Cancer Study Finds That One Gene Pushes Stems Cells To Make Blood Stem Cells.
A massive research effort over more than a quarter century has tried to make personalized blood stem cells for use in treating leukemias, among many other uses.
One way researchers have gone about this is to sample a patient's adult cells and then "deprogram" them to create induced pluripotent stem cells (iPSCs) capable of forming any of the body's cell types, including blood cells.
Unfortunately, these iPSCs also can cause cancer.
Researchers have largely refocused their efforts on making hematopoietic stem cells (HSCs), which can't make any cell type, but can produce many types of blood cells.
The good news is that HSCs don't seem to cause cancer like iPSCs.
The bad news is that researchers have been unable to create HSCs that can take hold and grow in the body.
The new study identifies a possible new way to convince pluripotent cells to make HSCs that lies in magnifying a gene that causes a form of childhood leukemia.
"My lab was working on a gene called MLL that, when accidentally fused together with another gene, causes childhood leukemia," said Patricia Ernst.
In other words, this malfunctioning form of the gene MLL is bad and Ernst (among others) hoped to discover how to mute the function of this cancer-causing fusion gene.
But to understand how to counteract malfunctioning MLL, the researchers needed to know how MLL works.
"Half my lab was studying MLL's role in leukemia and the other half was exploring what MLL normally does," Ernst said. "When we knocked out this gene, we saw that hematopoietic stem cells couldn't retain their 'stemness:' instead of being HSCs, they would differentiate to become like normal cells of the blood system. So, we wondered what would happen if we increased it."
The new study is the result of that question.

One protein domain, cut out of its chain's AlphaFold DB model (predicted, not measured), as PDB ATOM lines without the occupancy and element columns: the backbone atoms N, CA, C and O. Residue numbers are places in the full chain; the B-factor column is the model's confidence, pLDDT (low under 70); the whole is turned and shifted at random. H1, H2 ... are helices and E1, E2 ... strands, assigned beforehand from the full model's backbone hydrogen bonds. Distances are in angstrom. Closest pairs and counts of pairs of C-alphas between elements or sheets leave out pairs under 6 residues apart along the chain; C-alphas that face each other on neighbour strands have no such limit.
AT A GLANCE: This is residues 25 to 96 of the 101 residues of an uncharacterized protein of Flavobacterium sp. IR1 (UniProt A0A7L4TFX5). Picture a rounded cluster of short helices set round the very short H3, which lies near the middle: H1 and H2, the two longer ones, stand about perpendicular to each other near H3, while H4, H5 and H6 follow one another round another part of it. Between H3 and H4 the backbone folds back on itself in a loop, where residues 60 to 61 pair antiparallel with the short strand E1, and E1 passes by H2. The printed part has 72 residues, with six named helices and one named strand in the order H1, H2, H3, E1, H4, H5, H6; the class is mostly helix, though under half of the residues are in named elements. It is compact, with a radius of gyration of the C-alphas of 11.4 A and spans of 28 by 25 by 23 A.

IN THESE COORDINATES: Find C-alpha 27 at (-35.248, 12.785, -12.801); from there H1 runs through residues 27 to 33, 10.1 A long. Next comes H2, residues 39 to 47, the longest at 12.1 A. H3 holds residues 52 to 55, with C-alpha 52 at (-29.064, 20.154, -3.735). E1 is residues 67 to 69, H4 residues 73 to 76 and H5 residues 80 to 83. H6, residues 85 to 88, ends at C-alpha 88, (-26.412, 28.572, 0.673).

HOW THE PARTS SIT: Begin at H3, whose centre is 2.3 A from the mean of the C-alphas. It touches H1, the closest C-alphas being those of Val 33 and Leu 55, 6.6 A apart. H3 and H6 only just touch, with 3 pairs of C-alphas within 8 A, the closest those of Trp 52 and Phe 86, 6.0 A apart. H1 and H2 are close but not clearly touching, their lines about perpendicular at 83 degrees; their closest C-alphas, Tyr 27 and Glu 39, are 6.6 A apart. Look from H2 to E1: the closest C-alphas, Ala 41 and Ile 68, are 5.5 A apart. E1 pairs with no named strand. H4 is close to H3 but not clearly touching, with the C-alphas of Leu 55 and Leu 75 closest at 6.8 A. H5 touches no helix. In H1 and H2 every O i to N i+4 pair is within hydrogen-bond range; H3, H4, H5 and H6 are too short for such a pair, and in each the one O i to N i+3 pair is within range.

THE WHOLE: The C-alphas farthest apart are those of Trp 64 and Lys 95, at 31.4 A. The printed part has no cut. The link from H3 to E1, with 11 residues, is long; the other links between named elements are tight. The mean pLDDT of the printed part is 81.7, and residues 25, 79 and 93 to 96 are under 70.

What the studies show is that doubling the amount of the regular MLL protein in pluripotent stem cells can push these cells to produce more blood cells.
The finding may help to develop usable HSCs that could regrow a leukemia patient's blood system after the chemotherapy and irradiation used to kill the cancer.
The finding has important ramifications for ongoing drug development against MLL-rearranged childhood leukemia, namely that drugs affecting the healthy MLL gene along with the rearranged form of the MLL gene may have negative consequences for blood functions.
"It's about selective targeting," Ernst said. "We want to selectively turn off the cancer-causing MLL fusion gene without affecting the regular form of the MLL gene."
The researchers were able to drill down to see the function of MLL at a single-cell level.
As pluripotent cells differentiate, they enter a kind of transitional state in which they still have the potential to become many different cell types.
Single-cell sequencing let us watch the fate of these transitional cells, and they saw that activating MLL led to more of these transitional cells becoming blood cell types.
One way to activate MLL in a population of pluripotent cells would be genetic engineering, adding more copies of the MLL gene to the pluripotent cells' genome.
However, that approach is not practical in human patients. Instead, Ernst plans to pursue development of a drug-based method to amplify the level of existing MLL.
The goal is to "make customizable stem cell products that could be adapted to any particular patient." said.
Citation: Weiwei Yang et al., Enhancing Hematopoiesis from Murine Embryonic Stem Cells through MLL1-Induced Activation of a Rac/Rho/Integrin Signaling Axis. Stem Cell Reports, 2020 DOI: 10.1016/j.stemcr.2019.12.009
Contact: Patricia Ernst, email@example.com
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|Title Annotation:||Stem Cells & Cancer|
|Publication:||Stem Cell Research News|
|Date:||Jan 27, 2020|
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